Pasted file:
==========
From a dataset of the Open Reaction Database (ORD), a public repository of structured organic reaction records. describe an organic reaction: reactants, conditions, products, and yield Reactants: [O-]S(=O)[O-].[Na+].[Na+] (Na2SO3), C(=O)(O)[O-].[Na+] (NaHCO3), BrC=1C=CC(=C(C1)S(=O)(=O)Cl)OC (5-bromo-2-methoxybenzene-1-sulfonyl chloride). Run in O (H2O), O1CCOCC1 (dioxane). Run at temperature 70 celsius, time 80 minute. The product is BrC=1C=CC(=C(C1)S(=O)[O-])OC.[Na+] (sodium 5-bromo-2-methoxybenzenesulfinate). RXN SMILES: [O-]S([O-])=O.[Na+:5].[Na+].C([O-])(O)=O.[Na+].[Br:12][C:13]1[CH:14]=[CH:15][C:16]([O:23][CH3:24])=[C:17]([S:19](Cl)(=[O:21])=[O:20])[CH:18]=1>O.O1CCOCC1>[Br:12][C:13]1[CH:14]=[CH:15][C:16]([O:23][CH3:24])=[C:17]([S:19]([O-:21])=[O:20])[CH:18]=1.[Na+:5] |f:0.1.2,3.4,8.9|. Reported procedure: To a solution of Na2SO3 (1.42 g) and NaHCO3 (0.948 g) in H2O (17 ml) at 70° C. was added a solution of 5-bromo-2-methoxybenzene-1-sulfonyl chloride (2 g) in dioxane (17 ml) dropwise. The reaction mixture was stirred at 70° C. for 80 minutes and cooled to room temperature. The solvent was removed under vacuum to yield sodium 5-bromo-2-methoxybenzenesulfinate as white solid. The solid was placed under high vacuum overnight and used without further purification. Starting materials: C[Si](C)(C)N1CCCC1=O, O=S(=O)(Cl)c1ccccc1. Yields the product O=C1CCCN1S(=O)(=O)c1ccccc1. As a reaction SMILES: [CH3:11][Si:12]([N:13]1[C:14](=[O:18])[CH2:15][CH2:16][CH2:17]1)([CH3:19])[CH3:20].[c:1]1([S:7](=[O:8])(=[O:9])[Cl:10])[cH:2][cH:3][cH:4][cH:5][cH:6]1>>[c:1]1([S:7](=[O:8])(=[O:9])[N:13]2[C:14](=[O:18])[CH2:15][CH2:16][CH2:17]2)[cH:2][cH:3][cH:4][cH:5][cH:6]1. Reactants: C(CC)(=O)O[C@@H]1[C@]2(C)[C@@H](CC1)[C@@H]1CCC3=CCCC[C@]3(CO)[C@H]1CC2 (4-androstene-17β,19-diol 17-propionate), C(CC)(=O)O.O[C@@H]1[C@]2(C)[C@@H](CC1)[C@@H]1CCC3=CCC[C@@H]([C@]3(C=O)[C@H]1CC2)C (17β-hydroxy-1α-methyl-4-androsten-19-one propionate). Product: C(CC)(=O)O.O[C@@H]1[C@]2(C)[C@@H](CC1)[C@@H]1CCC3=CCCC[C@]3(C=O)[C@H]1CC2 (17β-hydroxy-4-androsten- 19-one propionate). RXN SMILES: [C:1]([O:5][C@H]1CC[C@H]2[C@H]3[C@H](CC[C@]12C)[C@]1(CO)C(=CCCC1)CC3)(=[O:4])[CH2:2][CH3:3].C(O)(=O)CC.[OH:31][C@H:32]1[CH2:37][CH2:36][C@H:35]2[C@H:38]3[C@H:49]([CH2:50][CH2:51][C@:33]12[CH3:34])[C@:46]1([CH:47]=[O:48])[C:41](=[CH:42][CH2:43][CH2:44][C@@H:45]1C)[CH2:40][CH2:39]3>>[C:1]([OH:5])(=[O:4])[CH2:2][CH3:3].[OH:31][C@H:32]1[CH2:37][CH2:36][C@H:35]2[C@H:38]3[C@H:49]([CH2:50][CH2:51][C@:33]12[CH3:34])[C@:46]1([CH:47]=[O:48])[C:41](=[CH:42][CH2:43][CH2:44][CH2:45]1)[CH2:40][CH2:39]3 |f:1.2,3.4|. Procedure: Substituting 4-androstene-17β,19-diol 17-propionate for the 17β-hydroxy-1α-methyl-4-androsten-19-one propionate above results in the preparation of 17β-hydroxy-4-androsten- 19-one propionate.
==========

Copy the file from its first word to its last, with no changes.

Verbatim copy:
From a dataset of the Open Reaction Database (ORD), a public repository of structured organic reaction records. describe an organic reaction: reactants, conditions, products, and yield Reactants: [O-]S(=O)[O-].[Na+].[Na+] (Na2SO3), C(=O)(O)[O-].[Na+] (NaHCO3), BrC=1C=CC(=C(C1)S(=O)(=O)Cl)OC (5-bromo-2-methoxybenzene-1-sulfonyl chloride). Run in O (H2O), O1CCOCC1 (dioxane). Run at temperature 70 celsius, time 80 minute. The product is BrC=1C=CC(=C(C1)S(=O)[O-])OC.[Na+] (sodium 5-bromo-2-methoxybenzenesulfinate). RXN SMILES: [O-]S([O-])=O.[Na+:5].[Na+].C([O-])(O)=O.[Na+].[Br:12][C:13]1[CH:14]=[CH:15][C:16]([O:23][CH3:24])=[C:17]([S:19](Cl)(=[O:21])=[O:20])[CH:18]=1>O.O1CCOCC1>[Br:12][C:13]1[CH:14]=[CH:15][C:16]([O:23][CH3:24])=[C:17]([S:19]([O-:21])=[O:20])[CH:18]=1.[Na+:5] |f:0.1.2,3.4,8.9|. Reported procedure: To a solution of Na2SO3 (1.42 g) and NaHCO3 (0.948 g) in H2O (17 ml) at 70° C. was added a solution of 5-bromo-2-methoxybenzene-1-sulfonyl chloride (2 g) in dioxane (17 ml) dropwise. The reaction mixture was stirred at 70° C. for 80 minutes and cooled to room temperature. The solvent was removed under vacuum to yield sodium 5-bromo-2-methoxybenzenesulfinate as white solid. The solid was placed under high vacuum overnight and used without further purification. Starting materials: C[Si](C)(C)N1CCCC1=O, O=S(=O)(Cl)c1ccccc1. Yields the product O=C1CCCN1S(=O)(=O)c1ccccc1. As a reaction SMILES: [CH3:11][Si:12]([N:13]1[C:14](=[O:18])[CH2:15][CH2:16][CH2:17]1)([CH3:19])[CH3:20].[c:1]1([S:7](=[O:8])(=[O:9])[Cl:10])[cH:2][cH:3][cH:4][cH:5][cH:6]1>>[c:1]1([S:7](=[O:8])(=[O:9])[N:13]2[C:14](=[O:18])[CH2:15][CH2:16][CH2:17]2)[cH:2][cH:3][cH:4][cH:5][cH:6]1. Reactants: C(CC)(=O)O[C@@H]1[C@]2(C)[C@@H](CC1)[C@@H]1CCC3=CCCC[C@]3(CO)[C@H]1CC2 (4-androstene-17β,19-diol 17-propionate), C(CC)(=O)O.O[C@@H]1[C@]2(C)[C@@H](CC1)[C@@H]1CCC3=CCC[C@@H]([C@]3(C=O)[C@H]1CC2)C (17β-hydroxy-1α-methyl-4-androsten-19-one propionate). Product: C(CC)(=O)O.O[C@@H]1[C@]2(C)[C@@H](CC1)[C@@H]1CCC3=CCCC[C@]3(C=O)[C@H]1CC2 (17β-hydroxy-4-androsten- 19-one propionate). RXN SMILES: [C:1]([O:5][C@H]1CC[C@H]2[C@H]3[C@H](CC[C@]12C)[C@]1(CO)C(=CCCC1)CC3)(=[O:4])[CH2:2][CH3:3].C(O)(=O)CC.[OH:31][C@H:32]1[CH2:37][CH2:36][C@H:35]2[C@H:38]3[C@H:49]([CH2:50][CH2:51][C@:33]12[CH3:34])[C@:46]1([CH:47]=[O:48])[C:41](=[CH:42][CH2:43][CH2:44][C@@H:45]1C)[CH2:40][CH2:39]3>>[C:1]([OH:5])(=[O:4])[CH2:2][CH3:3].[OH:31][C@H:32]1[CH2:37][CH2:36][C@H:35]2[C@H:38]3[C@H:49]([CH2:50][CH2:51][C@:33]12[CH3:34])[C@:46]1([CH:47]=[O:48])[C:41](=[CH:42][CH2:43][CH2:44][CH2:45]1)[CH2:40][CH2:39]3 |f:1.2,3.4|. Procedure: Substituting 4-androstene-17β,19-diol 17-propionate for the 17β-hydroxy-1α-methyl-4-androsten-19-one propionate above results in the preparation of 17β-hydroxy-4-androsten- 19-one propionate.